On Saturday, November 16, 1894 Octave and his younger brother, Auguste “Nago” Thibodeaux broke the railroad switch lock and cocked the switch points that led into the Mallet Siding.  For good measure, they inserted blocks of wood behind the switch points to make certain they would not return to their normal position due to vibration. The first train to come by was an eastbound passenger train that left Crowley earlier that afternoon.  The ensuing derailment resulted in loss of life.  Fortunately, the passenger train was nearly empty when it derailed; not many passengers were hurt.

It is uncertain just how it was determined that the Thibodeaux brothers caused the train derailment.  As Ms. Gercie D. Daigle, a local historian and resident of Church Point said, “There was no CSI in those days.”

Hugh Geiger, a twenty-six year old fireman from Ashland Kentucky was killed in the train derailment.  Joseph Mauldin, the engineer suffered multiple serious cuts and scrapes along with internal injuries, but would later recover from the trauma.  William Jackson, brakeman had minor injuries.  He fell to the ground exhausted at Eunice after running four and a half miles to fetch Dr. Joseph.  The doctor was dispatched to the scene on a railroad handcar.

Octave and Auguste Thibodeaux’s court date was Friday, March 28, 1890.   Octave was found guilty of murdering Fireman Huge Geiger and was charged with section #784 and sentenced to be executed inside the enclosure of the Acadia Parish jail.   Auguste was charged with manslaughter and sentenced to fourteen years in the state prison for his part.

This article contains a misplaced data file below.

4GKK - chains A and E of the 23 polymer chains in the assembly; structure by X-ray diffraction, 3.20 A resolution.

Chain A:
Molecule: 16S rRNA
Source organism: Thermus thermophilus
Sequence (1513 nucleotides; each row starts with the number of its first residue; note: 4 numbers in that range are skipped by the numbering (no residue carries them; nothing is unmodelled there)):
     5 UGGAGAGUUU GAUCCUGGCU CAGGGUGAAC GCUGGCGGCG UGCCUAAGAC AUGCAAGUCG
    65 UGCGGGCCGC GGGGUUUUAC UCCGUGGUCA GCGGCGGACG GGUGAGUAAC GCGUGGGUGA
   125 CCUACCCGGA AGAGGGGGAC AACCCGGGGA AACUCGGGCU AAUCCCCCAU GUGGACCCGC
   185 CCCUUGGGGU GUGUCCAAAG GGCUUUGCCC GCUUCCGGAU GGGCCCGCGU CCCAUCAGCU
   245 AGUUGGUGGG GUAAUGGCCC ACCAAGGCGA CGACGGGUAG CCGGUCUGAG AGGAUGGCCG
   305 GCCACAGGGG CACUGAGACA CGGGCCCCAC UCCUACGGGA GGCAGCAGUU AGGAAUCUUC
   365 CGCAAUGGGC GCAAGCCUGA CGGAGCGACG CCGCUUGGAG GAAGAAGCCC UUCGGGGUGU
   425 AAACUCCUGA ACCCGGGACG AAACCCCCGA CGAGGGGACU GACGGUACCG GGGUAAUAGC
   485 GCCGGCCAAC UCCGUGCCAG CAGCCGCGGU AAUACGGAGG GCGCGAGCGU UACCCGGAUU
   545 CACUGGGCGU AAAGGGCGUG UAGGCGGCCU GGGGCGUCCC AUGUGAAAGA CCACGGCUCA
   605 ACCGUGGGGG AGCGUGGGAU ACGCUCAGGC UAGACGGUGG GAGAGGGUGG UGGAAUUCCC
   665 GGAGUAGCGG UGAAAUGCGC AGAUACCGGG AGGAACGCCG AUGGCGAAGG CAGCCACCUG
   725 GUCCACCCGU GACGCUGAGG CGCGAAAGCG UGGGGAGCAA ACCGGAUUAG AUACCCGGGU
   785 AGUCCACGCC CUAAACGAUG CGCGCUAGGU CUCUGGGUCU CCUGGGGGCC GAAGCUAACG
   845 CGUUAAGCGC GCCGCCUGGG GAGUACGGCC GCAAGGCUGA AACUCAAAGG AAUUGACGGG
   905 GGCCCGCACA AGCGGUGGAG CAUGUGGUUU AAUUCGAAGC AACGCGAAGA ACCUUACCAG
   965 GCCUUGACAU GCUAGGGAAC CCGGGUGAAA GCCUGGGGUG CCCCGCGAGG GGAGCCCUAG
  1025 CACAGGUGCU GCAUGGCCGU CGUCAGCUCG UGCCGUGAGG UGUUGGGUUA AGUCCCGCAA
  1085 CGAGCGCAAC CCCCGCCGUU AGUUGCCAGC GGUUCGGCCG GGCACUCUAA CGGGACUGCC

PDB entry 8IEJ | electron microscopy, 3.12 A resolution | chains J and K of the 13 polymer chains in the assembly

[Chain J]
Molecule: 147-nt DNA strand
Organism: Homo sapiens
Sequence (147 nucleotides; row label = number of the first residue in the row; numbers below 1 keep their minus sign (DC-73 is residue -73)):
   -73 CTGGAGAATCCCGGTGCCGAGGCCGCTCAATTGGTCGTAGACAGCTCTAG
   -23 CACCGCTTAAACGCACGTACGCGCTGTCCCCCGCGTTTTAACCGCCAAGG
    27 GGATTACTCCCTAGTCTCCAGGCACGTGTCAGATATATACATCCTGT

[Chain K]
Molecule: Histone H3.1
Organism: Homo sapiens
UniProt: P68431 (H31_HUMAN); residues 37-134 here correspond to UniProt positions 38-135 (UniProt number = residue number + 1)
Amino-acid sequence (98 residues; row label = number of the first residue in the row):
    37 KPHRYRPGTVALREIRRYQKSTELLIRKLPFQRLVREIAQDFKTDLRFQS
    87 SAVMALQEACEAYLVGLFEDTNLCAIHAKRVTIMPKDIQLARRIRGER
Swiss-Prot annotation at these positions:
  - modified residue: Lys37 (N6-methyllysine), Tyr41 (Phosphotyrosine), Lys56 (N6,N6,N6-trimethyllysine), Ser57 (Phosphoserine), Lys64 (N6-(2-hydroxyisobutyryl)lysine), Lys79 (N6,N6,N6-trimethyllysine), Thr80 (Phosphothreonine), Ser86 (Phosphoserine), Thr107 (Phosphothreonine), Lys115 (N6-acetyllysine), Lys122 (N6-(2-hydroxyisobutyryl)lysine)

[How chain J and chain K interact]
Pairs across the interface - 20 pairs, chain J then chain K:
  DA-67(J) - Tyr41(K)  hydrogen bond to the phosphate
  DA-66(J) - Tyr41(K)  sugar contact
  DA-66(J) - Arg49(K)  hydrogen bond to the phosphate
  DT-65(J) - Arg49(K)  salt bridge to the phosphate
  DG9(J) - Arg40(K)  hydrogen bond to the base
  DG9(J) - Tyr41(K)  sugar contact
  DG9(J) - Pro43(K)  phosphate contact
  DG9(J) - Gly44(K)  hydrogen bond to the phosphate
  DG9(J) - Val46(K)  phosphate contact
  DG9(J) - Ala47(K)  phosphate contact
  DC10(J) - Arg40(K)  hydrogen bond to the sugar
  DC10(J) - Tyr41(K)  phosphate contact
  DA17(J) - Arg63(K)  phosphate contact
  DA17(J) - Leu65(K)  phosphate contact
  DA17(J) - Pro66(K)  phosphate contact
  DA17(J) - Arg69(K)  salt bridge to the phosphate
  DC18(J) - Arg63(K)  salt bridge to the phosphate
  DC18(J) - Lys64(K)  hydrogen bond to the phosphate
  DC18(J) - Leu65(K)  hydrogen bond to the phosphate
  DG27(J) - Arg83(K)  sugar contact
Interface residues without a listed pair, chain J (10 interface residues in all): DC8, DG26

On December 1, 1895 Octave made his escape from jail without being detected.  He stole a horse and made his way to Leesburg, now called Cameron.  He had every intention of boarding a steamer for Mexico, but for reasons unknown he changed his mind. 

Like Billy the Kid when Sheriff Garrett urged him to go south to Mexico, Billy said, “In Mexico I’m just another white guy among a bunch of Mexicans but here I’m somebody.”  Maybe Octave felt that way too.

While in Leesburg friends informed him that Sheriff Lyons and a deputy from Acadia Parish was there searching for him.  In the distance a bell buoy was clanging hollowly the way it does when the sea kicks up and the air becomes damp and heavy.  The deputy actually arrested Octave, but he wasn’t certain of his identity.  One of Octave’s friends helped by convincing the deputy he had the wrong man.  Dark clouds were boiling and churning, and somewhere behind them thunder began grumbling.  Suddenly a bolt of lightening zigzagged across the southern sky.  The deputy pulled his hat down tight and decided he best go find the sheriff and when he left, Octave and his friend had a good laugh at the deputy’s expense.  The outlaw immediately headed back towards Acadia and St. Landry Parish. 

Clemile Jaunice, a friend and relative of Octave, allowed the fugitive to hide out at his house a few days before traveling to the Atchafalaya River with another plan of going to Mexico.

At 8:00 a.m. on February 8, 1896, the day before Octave was to leave for the Atchafalaya, he noticed a large posse of lawmen surrounding the house.  Octave didn’t want anyone in the house to get hurt, especially Clemile’s small children.  Again he displayed similarities of Billy the Kid; they both loved children, especially orphaned kids.

He went out back into an open field taking his Winchester rifle with him.  The lawmen were a bit hesitant to approach Octave; they remained back and outside of shooting distance.  Octave was reported to be an excellent shot with a rifle.